Golf at Man O' War

By:Bob Gillespie


If clubhouses are supposed to reflect the golf courses they serve, then Mystical Golf’s trio of properties and clubhouses are perfect, each in its own way.

The Wizard, designed to resemble a Scottish links layout, features a replica of an ancient castle. The Witch’s clubhouse sits high on a hill crest, nestled among the old-growth trees that make up much of the course’s spooky terrain.

Then there’s Man O’ War, located across a lake from The Wizard on the same 500-acre property in Myrtle Beach’s Carolina Forest development (both courses opened in 1996, Man O’ War first by six months) but built to be an entirely different playing experience. Its rustic, rambling boathouse-like building rests on concrete pillars that support it above the lake’s waters, fitting for a golf course named for 18th-century warships – and one with water on every single hole.

Randy Broughton, the course’s general manager since 2007, acknowledges the 6,967-yard (longest of the Mystical Golf designs), par-72 course’s dominant feature. “But that’s not a negative,” said the 30-year veteran of the Myrtle Beach golf business said. “Yes, the water can penalize a bad shot. But it’s not like (water) is right on top of you every hole.”

True; with its wide fairways and tall trees that frame holes but are spaced such that they rarely offer a hazard to wayward shots, Man O’ War can be played and enjoyed “by all levels of player, from ladies on the red tees to seniors on the senior tees. They can all have a good time,” Broughton said.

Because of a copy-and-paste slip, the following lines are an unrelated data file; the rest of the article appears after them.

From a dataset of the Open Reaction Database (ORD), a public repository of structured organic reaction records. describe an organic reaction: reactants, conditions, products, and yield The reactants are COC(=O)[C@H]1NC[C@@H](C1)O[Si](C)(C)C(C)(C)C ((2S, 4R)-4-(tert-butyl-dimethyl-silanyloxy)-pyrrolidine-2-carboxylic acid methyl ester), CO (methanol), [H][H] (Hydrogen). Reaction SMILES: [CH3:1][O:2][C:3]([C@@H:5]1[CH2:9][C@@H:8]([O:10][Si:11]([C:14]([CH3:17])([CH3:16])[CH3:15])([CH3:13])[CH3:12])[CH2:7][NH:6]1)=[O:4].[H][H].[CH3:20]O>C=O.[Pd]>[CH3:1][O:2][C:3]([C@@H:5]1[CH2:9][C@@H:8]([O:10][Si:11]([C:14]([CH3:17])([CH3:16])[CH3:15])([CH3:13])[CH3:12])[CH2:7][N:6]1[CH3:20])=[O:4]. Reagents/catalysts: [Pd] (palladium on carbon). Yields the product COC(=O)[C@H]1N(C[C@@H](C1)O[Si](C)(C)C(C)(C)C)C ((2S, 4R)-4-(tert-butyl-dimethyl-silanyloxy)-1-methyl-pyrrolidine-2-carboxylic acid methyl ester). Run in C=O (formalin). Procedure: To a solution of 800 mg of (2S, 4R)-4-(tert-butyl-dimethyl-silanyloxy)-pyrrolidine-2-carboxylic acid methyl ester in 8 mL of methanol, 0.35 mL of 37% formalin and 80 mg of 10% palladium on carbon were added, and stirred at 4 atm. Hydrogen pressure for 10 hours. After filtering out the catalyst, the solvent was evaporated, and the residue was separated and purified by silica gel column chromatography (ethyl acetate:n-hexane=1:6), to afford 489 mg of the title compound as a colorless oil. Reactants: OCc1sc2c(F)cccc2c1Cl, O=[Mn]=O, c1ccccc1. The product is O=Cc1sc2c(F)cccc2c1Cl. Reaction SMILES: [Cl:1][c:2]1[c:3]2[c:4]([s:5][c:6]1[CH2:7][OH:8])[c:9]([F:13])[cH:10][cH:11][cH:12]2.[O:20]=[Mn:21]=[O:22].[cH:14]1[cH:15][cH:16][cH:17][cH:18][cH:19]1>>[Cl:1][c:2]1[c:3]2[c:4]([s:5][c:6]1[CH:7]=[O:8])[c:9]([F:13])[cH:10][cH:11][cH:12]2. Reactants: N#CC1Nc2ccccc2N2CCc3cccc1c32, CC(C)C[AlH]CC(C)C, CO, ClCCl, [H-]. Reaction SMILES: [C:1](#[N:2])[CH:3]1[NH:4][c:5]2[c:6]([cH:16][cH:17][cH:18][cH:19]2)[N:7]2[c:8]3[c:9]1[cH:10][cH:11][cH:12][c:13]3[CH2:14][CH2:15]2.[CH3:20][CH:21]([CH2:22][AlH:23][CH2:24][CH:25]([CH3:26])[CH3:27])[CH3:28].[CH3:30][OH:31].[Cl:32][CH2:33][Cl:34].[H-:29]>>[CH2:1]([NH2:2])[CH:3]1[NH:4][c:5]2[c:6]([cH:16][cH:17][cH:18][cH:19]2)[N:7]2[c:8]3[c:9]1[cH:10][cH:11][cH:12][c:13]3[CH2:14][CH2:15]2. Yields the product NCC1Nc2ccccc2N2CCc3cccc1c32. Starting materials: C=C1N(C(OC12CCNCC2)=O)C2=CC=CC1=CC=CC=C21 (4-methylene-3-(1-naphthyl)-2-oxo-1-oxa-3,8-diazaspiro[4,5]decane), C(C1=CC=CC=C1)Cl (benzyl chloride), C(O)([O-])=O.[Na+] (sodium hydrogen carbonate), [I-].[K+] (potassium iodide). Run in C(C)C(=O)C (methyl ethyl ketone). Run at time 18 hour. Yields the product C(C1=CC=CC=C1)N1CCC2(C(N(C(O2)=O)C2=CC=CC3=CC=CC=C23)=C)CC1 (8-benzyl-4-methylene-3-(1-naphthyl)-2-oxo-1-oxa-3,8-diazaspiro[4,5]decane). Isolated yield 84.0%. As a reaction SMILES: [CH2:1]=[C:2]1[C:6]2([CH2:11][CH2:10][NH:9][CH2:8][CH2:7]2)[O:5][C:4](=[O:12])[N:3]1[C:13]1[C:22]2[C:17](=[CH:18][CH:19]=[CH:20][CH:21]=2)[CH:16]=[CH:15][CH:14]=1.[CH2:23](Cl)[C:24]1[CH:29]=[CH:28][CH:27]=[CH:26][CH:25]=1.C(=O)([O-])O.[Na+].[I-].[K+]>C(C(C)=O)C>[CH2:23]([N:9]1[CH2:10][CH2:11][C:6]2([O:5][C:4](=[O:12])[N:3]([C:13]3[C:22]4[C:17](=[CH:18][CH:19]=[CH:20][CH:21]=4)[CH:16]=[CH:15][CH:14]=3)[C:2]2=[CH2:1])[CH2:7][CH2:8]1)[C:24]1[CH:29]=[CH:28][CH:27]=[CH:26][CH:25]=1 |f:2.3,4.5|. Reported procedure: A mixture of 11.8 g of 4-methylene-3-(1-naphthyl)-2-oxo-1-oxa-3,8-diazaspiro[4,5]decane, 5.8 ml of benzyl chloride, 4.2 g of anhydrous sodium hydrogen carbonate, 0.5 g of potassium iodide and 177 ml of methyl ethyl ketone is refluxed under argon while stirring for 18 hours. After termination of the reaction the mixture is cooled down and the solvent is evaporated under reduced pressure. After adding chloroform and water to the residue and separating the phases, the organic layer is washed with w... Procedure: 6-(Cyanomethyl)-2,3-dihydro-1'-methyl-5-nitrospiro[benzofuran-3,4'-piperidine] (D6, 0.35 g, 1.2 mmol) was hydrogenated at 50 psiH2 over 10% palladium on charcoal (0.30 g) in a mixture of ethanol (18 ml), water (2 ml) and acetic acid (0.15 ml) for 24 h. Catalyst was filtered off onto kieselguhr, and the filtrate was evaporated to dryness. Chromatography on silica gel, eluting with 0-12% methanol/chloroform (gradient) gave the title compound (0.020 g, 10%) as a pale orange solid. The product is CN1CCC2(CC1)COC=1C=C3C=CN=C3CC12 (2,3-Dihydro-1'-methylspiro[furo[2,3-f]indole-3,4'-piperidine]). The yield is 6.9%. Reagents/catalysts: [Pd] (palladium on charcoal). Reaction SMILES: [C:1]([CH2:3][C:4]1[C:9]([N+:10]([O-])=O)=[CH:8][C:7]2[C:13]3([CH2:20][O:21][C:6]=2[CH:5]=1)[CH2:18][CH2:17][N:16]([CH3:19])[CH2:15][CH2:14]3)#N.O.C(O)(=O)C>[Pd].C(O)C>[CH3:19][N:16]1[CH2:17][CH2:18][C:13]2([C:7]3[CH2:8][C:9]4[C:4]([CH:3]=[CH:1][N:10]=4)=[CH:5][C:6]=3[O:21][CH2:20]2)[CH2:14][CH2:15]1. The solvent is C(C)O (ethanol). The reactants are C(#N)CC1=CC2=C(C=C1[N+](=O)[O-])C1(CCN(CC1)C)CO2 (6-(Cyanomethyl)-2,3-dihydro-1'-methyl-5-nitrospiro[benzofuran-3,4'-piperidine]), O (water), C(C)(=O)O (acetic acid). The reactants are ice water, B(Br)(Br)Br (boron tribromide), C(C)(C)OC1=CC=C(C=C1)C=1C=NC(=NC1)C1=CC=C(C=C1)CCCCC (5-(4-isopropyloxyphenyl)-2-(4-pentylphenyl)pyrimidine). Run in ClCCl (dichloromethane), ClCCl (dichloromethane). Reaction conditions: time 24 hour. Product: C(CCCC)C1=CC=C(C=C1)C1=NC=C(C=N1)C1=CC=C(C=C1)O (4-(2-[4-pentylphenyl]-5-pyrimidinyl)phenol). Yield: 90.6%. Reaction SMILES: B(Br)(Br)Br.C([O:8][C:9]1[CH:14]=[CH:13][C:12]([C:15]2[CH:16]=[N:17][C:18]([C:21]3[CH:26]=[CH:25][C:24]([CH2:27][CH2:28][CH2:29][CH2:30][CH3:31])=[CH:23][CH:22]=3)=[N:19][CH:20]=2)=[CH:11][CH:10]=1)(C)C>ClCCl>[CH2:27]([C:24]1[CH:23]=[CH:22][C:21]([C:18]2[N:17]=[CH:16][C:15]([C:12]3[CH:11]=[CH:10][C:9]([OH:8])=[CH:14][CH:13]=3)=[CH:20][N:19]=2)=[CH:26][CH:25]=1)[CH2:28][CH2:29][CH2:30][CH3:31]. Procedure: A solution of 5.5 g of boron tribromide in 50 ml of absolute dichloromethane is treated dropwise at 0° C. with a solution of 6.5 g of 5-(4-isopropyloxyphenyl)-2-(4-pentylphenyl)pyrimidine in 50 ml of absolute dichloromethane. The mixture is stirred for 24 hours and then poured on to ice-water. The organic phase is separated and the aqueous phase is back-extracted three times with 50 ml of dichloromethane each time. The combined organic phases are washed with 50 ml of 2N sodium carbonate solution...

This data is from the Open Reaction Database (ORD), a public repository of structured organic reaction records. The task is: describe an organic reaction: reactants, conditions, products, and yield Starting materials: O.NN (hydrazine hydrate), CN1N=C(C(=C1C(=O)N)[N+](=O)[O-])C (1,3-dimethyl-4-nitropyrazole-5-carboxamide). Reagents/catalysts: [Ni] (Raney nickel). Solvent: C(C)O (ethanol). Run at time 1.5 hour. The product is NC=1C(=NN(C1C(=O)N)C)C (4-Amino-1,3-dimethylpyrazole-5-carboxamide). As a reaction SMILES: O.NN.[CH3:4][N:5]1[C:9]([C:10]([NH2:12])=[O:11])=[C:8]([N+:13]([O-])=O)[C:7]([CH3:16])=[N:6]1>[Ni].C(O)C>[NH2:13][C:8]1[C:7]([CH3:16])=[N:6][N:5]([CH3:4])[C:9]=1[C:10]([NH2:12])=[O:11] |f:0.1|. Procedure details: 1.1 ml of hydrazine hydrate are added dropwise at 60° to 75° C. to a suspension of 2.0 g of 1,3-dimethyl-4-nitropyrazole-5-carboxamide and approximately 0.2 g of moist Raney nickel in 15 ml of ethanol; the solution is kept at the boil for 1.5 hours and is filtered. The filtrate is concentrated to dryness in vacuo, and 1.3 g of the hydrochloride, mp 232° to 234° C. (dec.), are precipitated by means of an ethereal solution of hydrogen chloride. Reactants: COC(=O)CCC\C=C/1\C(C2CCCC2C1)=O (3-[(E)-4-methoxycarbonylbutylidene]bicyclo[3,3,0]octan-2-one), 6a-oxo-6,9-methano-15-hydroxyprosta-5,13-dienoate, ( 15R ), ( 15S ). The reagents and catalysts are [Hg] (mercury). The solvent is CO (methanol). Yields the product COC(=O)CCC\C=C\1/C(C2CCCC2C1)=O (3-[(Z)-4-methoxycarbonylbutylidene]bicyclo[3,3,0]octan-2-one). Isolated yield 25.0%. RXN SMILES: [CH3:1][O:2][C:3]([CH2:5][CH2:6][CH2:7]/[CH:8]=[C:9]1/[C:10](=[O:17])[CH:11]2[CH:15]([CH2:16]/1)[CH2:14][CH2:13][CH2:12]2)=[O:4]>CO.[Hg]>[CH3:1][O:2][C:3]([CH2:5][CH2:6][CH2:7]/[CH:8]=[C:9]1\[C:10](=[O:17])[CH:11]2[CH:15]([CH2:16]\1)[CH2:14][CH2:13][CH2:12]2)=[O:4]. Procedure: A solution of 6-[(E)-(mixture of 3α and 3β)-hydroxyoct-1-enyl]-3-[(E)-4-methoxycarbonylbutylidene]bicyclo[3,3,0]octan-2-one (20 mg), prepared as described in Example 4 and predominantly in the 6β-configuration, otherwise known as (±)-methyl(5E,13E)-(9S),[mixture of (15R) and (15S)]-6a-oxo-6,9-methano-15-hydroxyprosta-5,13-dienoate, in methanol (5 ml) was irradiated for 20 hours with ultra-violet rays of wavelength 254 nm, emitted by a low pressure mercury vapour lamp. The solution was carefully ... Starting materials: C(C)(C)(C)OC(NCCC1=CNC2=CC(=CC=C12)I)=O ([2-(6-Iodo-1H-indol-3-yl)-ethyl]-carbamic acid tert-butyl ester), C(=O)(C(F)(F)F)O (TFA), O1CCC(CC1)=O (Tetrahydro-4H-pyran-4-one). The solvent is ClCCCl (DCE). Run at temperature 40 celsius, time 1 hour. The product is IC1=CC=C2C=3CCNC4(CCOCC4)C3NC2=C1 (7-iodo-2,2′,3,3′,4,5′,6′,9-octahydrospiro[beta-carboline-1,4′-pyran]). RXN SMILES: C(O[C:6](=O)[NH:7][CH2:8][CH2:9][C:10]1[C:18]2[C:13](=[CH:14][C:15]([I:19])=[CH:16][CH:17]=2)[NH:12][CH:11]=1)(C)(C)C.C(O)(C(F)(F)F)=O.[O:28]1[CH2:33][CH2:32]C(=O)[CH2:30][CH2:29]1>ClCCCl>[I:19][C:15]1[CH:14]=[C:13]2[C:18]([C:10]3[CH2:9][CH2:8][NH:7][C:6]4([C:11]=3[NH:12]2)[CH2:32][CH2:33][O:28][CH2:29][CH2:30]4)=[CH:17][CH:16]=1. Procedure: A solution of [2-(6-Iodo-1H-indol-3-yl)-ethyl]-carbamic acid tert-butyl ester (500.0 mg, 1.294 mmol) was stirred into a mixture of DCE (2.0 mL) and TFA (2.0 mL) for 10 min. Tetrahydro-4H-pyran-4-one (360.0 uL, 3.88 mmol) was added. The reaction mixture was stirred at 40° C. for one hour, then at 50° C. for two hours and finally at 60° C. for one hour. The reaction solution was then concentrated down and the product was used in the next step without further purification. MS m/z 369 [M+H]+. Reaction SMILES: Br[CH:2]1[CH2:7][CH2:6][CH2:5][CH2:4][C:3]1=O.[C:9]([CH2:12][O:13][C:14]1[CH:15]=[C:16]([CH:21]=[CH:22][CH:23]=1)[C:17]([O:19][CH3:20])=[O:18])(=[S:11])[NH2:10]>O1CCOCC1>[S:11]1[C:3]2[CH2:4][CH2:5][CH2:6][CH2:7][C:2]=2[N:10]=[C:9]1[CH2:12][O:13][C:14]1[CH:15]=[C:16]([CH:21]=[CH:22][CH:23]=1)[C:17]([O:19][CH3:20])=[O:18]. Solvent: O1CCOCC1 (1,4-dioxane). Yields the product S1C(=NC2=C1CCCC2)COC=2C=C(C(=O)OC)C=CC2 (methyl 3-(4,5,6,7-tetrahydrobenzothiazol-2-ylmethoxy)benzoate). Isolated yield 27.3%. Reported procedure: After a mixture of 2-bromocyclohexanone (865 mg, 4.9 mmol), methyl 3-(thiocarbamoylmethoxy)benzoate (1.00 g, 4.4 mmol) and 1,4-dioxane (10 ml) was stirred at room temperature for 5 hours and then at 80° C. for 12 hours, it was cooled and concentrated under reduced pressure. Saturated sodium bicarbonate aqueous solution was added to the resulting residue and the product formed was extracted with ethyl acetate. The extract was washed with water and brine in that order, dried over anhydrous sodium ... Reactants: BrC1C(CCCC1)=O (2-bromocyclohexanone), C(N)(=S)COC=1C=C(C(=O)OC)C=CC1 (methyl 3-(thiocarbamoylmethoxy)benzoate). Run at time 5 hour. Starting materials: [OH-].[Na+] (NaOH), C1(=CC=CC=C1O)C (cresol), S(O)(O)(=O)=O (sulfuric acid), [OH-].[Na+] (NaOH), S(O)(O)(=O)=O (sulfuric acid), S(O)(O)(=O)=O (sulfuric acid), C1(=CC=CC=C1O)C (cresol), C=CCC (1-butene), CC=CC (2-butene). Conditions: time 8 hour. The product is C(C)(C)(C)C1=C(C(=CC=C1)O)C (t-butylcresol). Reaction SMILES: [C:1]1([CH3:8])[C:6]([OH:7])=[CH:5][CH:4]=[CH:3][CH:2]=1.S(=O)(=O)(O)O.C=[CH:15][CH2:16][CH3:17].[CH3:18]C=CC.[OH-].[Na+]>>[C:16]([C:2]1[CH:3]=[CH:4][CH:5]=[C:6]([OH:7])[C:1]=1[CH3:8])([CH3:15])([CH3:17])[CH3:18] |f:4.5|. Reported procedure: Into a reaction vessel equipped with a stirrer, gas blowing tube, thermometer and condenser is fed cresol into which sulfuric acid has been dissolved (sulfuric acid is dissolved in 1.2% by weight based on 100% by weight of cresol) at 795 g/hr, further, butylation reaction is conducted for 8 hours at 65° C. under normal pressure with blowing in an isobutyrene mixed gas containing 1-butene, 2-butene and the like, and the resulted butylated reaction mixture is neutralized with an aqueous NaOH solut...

But if the manmade lakes don’t come into play on every shot, it can seem that way at times. And when the water is a factor, it’s a deal-maker – or deal-breaker.

Take, for instance, the par-4, 433-yard (back tees) ninth hole, which Broughton calls his favorite. The dogleg left fairway is surrounded by water all the way to the green. “(The entire hole) is an island, and the wind is usually in play,” Broughton said. “It’s always a factor, so the hole can play so differently every time you play it.” must agree. The website picked the ninth hole as its No. 2 choice in its “Hidden Gems of Myrtle Beach” feature – and had Broughton write up its description. “The wind, the route through the bunkers … and when you get to the large green, your work’s not done,” he said. “If you can two-putt from 30 feet” – not an uncommon occurrence, given the depth of the putting surface – “you’ve done good.”

The par-3 sixth hole, the par-4 10th and the par-4 11th all demand forced-carry approaches to their greens. Then there’s Man O’ War’s most distinct feature: the back-to-back, island-green 14th (par-4) and 15th (par-3) holes – according to owner Claude Pardue, the only consecutive island greens in the world.

“They’re visually beautiful – and intimidating,” Broughton said. “But the greens are big.”

Though Man O’ War has two par-5 holes (Nos. 8 and 13) that can play 600 yards from the back tees, perhaps the most impressive hole is the relatively short par-5 18th. Bunkers guard the tee-shot and second-shot landing areas, separated by an inlet that must be carried; three large bunkers also surround the deep, undulating green.

And all down the fairway’s left side … the lake, of course. It’s a fittingly aquatic ending for a course with a watery theme, and name.

For information and/or tee times, call (843) 236-8000 or click here.

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